UNCW Graduate Student Receives Prestigious Social Work Fellowship

Megan Bolden10/2019 Megan Bolden ’20, who is pursuing a master’s degree in social work, has been selected for the Council on Social Work Education Minority Fellowship Award. This award grants her specialized training in mental health and/or substance abuse-related issues of racial/ethnic minority communities, a $6,500 stipend and additional support for professional development.

“This is a prestigious fellowship provided by our accrediting body,” said Kristen Bolton, M.S.W. program coordinator. “Megan was selected from a large pool of qualified applicants. She is an impressive student and receiving this fellowship is a testament to her bright future as a social work practitioner.”

According to the program’s website, the goal of the fellowship is to “increase the number of culturally competent master’s-level behavioral health professionals available to serve racial/ethnic minority populations to diminish the impacts of mental health and substance abuse disorders” in the communities where recipients live. Full-time master’s-level applicants must be dedicated to service in those underserved and underrepresented communities, and be in their final year of study at a CSWE-accredited institution.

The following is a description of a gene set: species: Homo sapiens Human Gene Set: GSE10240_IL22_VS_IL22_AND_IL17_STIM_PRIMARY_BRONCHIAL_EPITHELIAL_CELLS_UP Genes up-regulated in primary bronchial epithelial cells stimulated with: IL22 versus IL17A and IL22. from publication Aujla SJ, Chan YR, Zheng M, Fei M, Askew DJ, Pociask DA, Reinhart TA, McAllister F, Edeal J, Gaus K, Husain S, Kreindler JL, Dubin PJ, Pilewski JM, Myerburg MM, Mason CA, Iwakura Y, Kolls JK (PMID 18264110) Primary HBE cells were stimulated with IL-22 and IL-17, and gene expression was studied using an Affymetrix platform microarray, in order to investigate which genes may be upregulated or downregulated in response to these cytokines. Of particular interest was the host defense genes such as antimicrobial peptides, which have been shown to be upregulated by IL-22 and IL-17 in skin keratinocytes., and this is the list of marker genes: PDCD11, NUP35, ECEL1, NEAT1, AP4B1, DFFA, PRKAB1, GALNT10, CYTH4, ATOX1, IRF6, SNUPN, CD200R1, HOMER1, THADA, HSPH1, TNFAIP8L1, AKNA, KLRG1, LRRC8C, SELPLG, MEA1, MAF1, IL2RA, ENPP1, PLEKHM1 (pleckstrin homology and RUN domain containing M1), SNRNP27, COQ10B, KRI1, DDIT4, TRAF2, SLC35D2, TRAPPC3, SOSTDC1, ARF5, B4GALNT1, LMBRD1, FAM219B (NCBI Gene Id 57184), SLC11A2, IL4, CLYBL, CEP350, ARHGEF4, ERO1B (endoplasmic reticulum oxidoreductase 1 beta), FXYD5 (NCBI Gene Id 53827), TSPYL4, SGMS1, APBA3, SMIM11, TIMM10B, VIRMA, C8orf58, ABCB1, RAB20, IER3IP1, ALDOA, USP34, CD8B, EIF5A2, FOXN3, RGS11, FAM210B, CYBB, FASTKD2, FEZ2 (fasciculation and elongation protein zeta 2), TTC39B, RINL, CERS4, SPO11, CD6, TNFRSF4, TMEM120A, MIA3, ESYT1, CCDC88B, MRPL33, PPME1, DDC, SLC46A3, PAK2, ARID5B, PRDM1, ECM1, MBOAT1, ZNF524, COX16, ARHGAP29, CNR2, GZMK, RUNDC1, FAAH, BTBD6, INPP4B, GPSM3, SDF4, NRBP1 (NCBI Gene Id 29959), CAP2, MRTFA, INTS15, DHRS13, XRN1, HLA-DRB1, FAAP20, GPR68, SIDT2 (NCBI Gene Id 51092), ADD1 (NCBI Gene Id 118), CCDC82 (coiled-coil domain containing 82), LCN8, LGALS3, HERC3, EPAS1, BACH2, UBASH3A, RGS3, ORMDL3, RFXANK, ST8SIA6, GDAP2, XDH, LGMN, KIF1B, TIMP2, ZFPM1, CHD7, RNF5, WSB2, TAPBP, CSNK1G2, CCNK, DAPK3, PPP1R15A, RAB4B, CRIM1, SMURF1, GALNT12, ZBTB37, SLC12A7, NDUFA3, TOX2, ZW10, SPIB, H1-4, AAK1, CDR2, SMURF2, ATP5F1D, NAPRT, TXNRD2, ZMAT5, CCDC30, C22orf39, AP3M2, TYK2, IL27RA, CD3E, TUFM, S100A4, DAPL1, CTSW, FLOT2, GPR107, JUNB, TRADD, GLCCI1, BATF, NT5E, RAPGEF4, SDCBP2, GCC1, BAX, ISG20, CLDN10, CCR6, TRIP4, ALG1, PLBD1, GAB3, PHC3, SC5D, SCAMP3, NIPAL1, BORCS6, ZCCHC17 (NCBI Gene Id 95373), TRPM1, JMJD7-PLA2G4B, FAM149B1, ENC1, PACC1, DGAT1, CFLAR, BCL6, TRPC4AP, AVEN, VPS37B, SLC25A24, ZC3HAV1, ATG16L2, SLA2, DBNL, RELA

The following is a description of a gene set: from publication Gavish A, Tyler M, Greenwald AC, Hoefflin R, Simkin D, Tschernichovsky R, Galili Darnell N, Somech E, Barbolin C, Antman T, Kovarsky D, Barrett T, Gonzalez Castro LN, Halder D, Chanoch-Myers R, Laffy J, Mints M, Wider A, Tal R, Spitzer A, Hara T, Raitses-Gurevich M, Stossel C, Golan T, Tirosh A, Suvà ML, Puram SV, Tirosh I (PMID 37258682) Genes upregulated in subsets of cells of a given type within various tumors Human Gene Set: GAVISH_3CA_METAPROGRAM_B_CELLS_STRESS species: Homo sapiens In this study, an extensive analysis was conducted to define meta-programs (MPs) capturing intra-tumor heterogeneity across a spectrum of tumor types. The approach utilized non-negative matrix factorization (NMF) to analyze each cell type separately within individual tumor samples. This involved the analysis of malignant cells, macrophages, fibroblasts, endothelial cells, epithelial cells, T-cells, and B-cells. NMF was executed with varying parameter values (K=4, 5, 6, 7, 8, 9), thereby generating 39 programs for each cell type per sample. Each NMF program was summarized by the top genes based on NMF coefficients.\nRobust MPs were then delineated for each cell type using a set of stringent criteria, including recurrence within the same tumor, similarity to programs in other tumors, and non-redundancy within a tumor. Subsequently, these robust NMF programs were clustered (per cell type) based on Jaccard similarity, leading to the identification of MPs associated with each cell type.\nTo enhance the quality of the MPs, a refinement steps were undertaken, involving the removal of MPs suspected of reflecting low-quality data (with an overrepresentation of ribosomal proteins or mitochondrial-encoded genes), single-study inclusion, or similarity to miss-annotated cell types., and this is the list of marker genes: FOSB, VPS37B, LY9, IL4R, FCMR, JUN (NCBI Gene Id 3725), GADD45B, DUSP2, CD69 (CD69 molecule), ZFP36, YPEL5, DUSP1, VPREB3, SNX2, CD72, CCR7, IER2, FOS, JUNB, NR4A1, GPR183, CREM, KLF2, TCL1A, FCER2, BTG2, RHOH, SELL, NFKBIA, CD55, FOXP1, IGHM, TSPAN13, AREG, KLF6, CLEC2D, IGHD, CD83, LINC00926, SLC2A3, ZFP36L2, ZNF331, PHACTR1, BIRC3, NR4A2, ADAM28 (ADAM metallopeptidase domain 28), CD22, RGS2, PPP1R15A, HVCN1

“I applied for the Minority Fellowship Program because its mission hits close to home for me,” Bolden said. “Growing up, I witnessed mental health and substance abuse issues in the minority community of Wilmington, NC. These firsthand accounts only encouraged my journey to become a professional in the field of social work.”

Bolden’s goal is to become a licensed clinical social worker, which will allow her to work with clients in Wilmington’s growing minority community. She said she also wants to collaborate with other minority professionals in the community to work with underserved minority neighborhoods. She then wants to pursue her Ph.D. in social work.

“I am thrilled to be a part of the 2019 CSWE Master’s Minority Fellowship cohort. I look forward to representing scholars of color and the University of North Carolina Wilmington School of Social Work program on a national platform.”
-- Brea Perry ’20